The last hints of Republican opposition to pay a Latino man wrongfully imprisoned for a robbery/carjacking he did not commit disappeared this week in the California legislature after Assemblyman Todd Spitzer (R-Orange) called on his colleagues to do the right thing.
“As a society we have a responsibility to make that [injustice] right,” Spitzer (pictured) said in an August 18 floor speech regarding a proposed and legally sanctioned $100-per-day fee to Ochoa for time spent locked in prison.
The Assembly then unanimously approved the measure and sent it back on a technicality to the State Senate, where, for three months, the measure had languished due to senate Republicans, who had deceitfully compared James Ochoa to a “convicted rapist.”
But thanks to Democratic senators as well as Tom McClintock (R-Thousand Oaks), Dick Ackerman (R-Fullerton) and the behind-the-scenes work of Scott Baugh, chairman of the Orange County Republican Party, the proposed $31,700 payment to Ochoa finally passed that body earlier this month.
The final decision on the payment now rests with Gov. Arnold Schwarzenegger.
Getting to this point has been difficult for Ochoa, who was 20 years old in May 2005, when a Buena Park police SWAT team broke down the front door of his parents' house before dawn, rushed in with guns drawn, terrified the large family and dragged him off to a hellish 16-month nightmare that landed him in a California desert prison cell.
As I've noted in previous reports, the villains included sloppy cops, a tainted police dog handler, unethical prosecutors and an elderly superior court judge (Robert R. Fitzgerald) so warped he shouldn't preside over a charity pingpong match in Leisure World.
But there have been heroes, too: a relentless defense lawyer who worked for free because he couldn't ignore the injustice, an outraged alternative weekly newspaper, an Orange County sheriff's crime lab specialist who refused a prosecutor's secret request to alter DNA finding from the crime scene, California Department of Justice that continued to look for the real bandit and, once the full story was known, politicians who've advocated paying Ochoa the legally sanctioned $100-per-day fee for the time he spent in prison.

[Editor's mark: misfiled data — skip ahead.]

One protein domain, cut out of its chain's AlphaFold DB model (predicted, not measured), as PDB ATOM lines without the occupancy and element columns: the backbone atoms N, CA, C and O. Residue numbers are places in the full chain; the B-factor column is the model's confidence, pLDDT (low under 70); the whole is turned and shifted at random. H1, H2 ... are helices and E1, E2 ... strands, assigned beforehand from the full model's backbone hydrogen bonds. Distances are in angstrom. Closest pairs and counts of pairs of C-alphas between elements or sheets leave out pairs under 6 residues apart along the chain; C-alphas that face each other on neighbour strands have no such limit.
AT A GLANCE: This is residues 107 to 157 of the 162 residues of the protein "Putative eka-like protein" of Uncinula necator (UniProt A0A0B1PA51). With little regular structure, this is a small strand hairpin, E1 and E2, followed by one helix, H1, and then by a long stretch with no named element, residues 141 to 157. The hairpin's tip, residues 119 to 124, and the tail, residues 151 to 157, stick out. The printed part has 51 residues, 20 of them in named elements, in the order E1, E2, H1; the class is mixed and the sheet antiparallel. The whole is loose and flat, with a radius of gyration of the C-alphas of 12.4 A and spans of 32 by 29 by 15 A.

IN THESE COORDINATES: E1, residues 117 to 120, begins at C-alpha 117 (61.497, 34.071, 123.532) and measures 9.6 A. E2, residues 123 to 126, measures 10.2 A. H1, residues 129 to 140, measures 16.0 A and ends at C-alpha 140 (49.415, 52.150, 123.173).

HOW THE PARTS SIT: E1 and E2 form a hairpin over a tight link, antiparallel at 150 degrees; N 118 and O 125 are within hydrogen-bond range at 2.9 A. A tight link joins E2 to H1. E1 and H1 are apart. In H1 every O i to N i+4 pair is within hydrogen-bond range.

“Let me tell you something,” Spitzer told his colleagues, “to be wrongfully charged, to sit in prison for 10 months and also Orange County Jail [for an additional five months] for $31,700? That's unconscionable.”
Spitzer–an ex-Orange County supervisor who will leave the Assembly and resume another old job, as a county prosecutor, in December–believes the $100-per-day fee should be increased and periodically raised based on inflation.
“I'm going back to be a prosecutor because I want to be part of a system that does justice,” he said.
Previous coverage of the Ochoa nightmare includes:
& the original article outlining how the government was poised to send an innocent man to prison:
— R. Scott Moxley / OC Weekly
R. Scott Moxley’s award-winning investigative journalism has touched nerves for two decades. An angry congressman threatened to break Moxley’s knee caps. A dirty sheriff promised his critical reporting was irrelevant and then landed in prison. The U.S. House of Representatives debated his work. Federal prosecutors credited his stories for the arrest of a doctor who sold fake medicine to dying patients. Moxley has won Journalist of the Year honors at the Los Angeles Press Club; been named Distinguished Journalist of the Year by the LA Society of Professional Journalists; and hailed by two New York Times Magazine writers for his “herculean job” exposing Southern California law enforcement corruption.